Cassirer held that with their basic concepts the natural sciences can express the empirically given in relationships. Mass, force, atom, ether, absolute space, and absolute time become instruments of thought, with the aid of which appearances are ordered and reduced to an organized and measurable whole that can be comprehended.2 Physics does not seek a representation of reality; rather, it considers the structure of all events from the point of view of measurability and strives to reduce the structure to a numerical order. The true objects of cognition are relationships; the concepts of things are only a means of establishing relationships.

The book Determinismus and Indeterminismus in der modernen Physik was designed primarily to provide logical clarification of the newly emerging problems of modern physics. Cassirer was one of those who cautioned against precipitately burdening the indeterminism of quantum theory with metaphysical speculations. He did not wish to see the concept of cause replaced by that of purpose. Just as every perceptual experience can be seen from various points of view(mathematical, aesthetic, mythical), so physics must use new explanatory and representational schemata in order to describe microphysical facts.

Cassirer made thorough studies of the problems of space and time in connection with Einstein’s theory of relativity. He thought he could show that Einstein’s theories did not conflict with those of Kant, even though with the theory of relativity “a step beyond Kant” had been taken.3 In depriving space and time of the last remnants of physical objectivity, the standpoint of critical idealism obtains “the most definite application and accomplishment within the empirical science itself”.4 The spatiotemporal order is never given directly and sentiently; rather, it is the product of an intellectual construction. For Cassirer, Euclidean space is one possibility among many. We establish reality and experience by means of pure possibilities, and we achieve from various mathematical systems—for example, non-Euclidean geometries— the knowledge that we are dealing with pure possibilities, which cannot be derived from sense perception.5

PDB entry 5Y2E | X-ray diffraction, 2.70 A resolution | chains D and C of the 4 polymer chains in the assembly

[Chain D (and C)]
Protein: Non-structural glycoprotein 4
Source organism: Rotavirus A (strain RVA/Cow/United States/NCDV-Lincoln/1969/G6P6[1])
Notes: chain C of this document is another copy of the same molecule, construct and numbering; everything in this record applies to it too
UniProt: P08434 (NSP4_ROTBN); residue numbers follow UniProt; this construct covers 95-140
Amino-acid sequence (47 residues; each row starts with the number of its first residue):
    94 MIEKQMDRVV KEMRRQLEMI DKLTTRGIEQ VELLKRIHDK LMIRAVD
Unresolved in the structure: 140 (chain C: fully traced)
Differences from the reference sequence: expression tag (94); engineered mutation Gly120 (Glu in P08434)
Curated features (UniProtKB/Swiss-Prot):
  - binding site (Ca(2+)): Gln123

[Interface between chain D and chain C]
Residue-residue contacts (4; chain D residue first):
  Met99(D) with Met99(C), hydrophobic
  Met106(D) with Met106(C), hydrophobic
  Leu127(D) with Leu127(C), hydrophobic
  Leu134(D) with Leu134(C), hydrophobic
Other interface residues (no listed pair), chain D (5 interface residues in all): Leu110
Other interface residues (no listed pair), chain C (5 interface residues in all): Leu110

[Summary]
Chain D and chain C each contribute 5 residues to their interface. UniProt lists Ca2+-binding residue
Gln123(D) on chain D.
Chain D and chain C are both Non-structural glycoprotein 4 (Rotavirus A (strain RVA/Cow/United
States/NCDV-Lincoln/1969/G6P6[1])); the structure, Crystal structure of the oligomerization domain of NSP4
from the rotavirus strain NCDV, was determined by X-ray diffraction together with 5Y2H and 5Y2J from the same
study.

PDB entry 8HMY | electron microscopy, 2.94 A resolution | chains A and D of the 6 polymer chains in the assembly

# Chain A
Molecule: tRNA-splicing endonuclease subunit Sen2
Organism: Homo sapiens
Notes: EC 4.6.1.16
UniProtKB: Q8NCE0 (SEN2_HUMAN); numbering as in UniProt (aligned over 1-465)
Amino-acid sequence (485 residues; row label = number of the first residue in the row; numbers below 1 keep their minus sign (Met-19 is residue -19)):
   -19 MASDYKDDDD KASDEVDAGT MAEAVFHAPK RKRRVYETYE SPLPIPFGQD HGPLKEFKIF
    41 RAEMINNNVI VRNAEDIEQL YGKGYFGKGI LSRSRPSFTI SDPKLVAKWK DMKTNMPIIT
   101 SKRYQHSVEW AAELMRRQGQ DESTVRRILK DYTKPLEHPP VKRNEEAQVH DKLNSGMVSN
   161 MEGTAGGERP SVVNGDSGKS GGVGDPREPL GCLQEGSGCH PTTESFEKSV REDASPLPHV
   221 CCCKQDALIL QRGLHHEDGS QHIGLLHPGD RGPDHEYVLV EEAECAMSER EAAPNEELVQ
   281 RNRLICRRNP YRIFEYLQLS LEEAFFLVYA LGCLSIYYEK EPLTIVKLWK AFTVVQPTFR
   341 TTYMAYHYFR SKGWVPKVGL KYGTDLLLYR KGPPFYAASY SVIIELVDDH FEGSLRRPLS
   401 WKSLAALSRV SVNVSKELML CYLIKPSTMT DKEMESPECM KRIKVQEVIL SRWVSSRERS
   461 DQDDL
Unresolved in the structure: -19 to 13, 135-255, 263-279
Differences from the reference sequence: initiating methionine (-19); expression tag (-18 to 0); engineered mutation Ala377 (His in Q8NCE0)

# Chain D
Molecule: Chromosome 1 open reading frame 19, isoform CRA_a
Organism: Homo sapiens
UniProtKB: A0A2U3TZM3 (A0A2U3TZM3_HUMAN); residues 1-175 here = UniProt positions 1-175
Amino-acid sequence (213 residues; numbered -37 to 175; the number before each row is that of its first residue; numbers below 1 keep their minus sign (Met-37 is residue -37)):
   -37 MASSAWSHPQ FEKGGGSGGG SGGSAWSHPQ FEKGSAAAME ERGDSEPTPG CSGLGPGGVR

Even though the problem of knowledge is Cassirer’s chief concern, his investigations in the history of philosophy—of Descartes, Leibniz, Kant, and the Renaissance—as well as his works on the history of literature and culture are marked by a comprehensive knowledge of all the subjects treated and by a feeling for the essential and a profound insight into the relationships of cultural history.